Place:Jedburgh (town), Roxburghshire, Scotland

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NameJedburgh (town)
TypeTown
Coordinates55.483°N 2.567°W
Located inRoxburghshire, Scotland     ( - 1975)
See alsoJedburgh, Roxburghshire, Scotlandparish in which the town of Jedburgh was located until 1975
Borders, Scotlandregional authority 1975-1996
Scottish Borders, Scotlandunitary council area since 1996
the text in this section is based on an article in Wikipedia

The Town of Jedburgh is a town and former royal burgh formerly in the County of Roxburghshire and now in the Scottish Borders Council Area. The town's population was 4,090 in 2001 (last census available).

Jedburgh is located on the Jed Water, a tributary of the River Teviot. The town is only ten miles from the border with England and is dominated by the substantial ruins of Jedburgh Abbey. Other notable buildings in the town include Mary, Queen of Scots' House and the Jedburgh Castle Jail, now a museum.

History

the text in this section is copied from an article in Wikipedia

Jedburgh began as Jedworð, the "worth" or enclosed settlement on the Jed. Later the more familiar word "burgh" was substituted for this, though the original name survives as Jeddart/Jethart.

Bishop Ecgred of Lindisfarne founded a church at Jedburgh in the 9th century, and King David I of Scotland made it a priory between 1118 and 1138, housing Augustinian monks from Beauvais in France. The abbey was founded in 1147, but border wars with England in the 16th century left it a ruin.

The deeply religious Scottish king Malcolm IV died at Jedburgh in 1165, aged 24. His death is thought to have been caused by Paget's disease of bone.

David I built a castle at Jedburgh, and in 1174 it was one of five fortresses ceded to England. It was an occasional royal residence for the Scots. It was demolished in 1409.


In 1258, Jedburgh was a focus of royal attention, with negotiations between Scotland's Alexander III and England's Henry III over the succession to the Scottish throne, leaving the Comyn faction dominant. Alexander III was married to Yolande in the abbey in 1285.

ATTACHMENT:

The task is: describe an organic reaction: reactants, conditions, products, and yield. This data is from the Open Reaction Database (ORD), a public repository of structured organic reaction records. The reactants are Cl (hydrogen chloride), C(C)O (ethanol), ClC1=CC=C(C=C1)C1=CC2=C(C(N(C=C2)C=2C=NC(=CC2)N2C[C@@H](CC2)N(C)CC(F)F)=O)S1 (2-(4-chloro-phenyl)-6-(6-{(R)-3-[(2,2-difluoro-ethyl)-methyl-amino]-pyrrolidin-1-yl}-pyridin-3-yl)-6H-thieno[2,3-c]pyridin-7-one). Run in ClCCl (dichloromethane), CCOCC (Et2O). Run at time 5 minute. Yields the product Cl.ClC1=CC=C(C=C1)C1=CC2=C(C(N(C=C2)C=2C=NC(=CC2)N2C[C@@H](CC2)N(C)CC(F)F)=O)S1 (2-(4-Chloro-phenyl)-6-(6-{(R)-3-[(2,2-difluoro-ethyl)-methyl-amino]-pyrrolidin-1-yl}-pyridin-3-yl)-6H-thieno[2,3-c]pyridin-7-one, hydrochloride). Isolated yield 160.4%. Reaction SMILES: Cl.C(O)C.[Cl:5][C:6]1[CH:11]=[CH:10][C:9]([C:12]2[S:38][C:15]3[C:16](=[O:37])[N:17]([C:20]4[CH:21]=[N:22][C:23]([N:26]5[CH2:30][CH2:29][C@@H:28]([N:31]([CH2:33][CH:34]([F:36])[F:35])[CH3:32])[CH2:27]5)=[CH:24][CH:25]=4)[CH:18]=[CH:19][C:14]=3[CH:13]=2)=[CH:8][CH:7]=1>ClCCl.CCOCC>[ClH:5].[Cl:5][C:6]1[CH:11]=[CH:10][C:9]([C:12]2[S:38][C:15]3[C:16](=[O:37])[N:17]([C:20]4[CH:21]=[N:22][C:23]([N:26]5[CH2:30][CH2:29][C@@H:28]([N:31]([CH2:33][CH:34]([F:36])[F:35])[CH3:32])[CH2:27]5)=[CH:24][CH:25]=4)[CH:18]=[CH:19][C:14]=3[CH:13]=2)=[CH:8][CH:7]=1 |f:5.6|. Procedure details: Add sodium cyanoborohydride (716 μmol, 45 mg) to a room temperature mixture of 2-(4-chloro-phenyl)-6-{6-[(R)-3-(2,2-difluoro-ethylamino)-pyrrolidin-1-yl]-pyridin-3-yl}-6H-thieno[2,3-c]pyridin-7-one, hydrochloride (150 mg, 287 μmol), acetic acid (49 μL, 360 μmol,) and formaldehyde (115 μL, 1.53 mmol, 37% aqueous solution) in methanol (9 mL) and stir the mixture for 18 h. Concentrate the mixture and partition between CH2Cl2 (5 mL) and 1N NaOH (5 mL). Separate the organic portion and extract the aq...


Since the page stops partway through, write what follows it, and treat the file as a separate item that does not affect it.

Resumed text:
Its proximity to England made it subject to raids and skirmishes by both Scottish and English forces but its strategic position also brought the town valuable trade. At various times and at various locations the town supported a horse market, a cattle market, a corn market and a butcher market. Farm workers and servants also attended hiring fairs seeking employment.

Mary, Queen of Scots, stayed at a certain house in the town in 1566 and that house is now a museum.

The title "Lord of Jedburgh Forest" was granted to George Douglas, 1st Earl of Angus on his marriage to the Princess Mary, daughter of Robert III in 1397. It is a subsidiary title of the present Earl of Angus, the Duke of Hamilton. The Duke of Douglas was raised to the position of Viscount Jedburgh Forest, but he died without an heir in 1761.

In 1745, the Jacobite army led by Prince Charles Edward Stuart passed through the town on its way to England, and the Prince also stayed there. The Castle Prison opened in 1823.[1]

In 1787, the geologist James Hutton noted what is now known as the Hutton Unconformity[2] at Inchbonny, near Jedburgh. Layers of sedimentary rock which are tilted almost vertically are covered by newer horizontal layers of red sandstone. This was one of the findings that led him to develop his concept of an immensely long geologic time scale with "no vestige of a beginning, no prospect of an end."

The Scots name for the town is part of the expression "Jeddart justice" or "Jethart Justice", in which a man was hanged first, and tried afterwards.

Research Tips

Refer to the Parish of Jedburgh

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